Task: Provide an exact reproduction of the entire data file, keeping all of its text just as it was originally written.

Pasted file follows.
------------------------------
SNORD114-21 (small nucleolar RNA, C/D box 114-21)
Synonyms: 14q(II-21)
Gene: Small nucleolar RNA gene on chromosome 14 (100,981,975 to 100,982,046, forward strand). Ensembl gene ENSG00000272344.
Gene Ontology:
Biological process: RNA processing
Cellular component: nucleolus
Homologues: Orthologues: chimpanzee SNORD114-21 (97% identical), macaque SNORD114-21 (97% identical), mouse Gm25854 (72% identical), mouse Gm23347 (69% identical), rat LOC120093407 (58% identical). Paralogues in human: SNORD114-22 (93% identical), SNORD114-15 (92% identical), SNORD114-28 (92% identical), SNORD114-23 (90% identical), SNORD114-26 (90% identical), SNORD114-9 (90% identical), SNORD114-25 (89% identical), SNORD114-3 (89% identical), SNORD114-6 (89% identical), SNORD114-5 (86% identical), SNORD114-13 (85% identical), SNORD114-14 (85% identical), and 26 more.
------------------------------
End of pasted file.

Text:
SNORD114-21 (small nucleolar RNA, C/D box 114-21)
Synonyms: 14q(II-21)
Gene: Small nucleolar RNA gene on chromosome 14 (100,981,975 to 100,982,046, forward strand). Ensembl gene ENSG00000272344.
Gene Ontology:
Biological process: RNA processing
Cellular component: nucleolus
Homologues: Orthologues: chimpanzee SNORD114-21 (97% identical), macaque SNORD114-21 (97% identical), mouse Gm25854 (72% identical), mouse Gm23347 (69% identical), rat LOC120093407 (58% identical). Paralogues in human: SNORD114-22 (93% identical), SNORD114-15 (92% identical), SNORD114-28 (92% identical), SNORD114-23 (90% identical), SNORD114-26 (90% identical), SNORD114-9 (90% identical), SNORD114-25 (89% identical), SNORD114-3 (89% identical), SNORD114-6 (89% identical), SNORD114-5 (86% identical), SNORD114-13 (85% identical), SNORD114-14 (85% identical), and 26 more.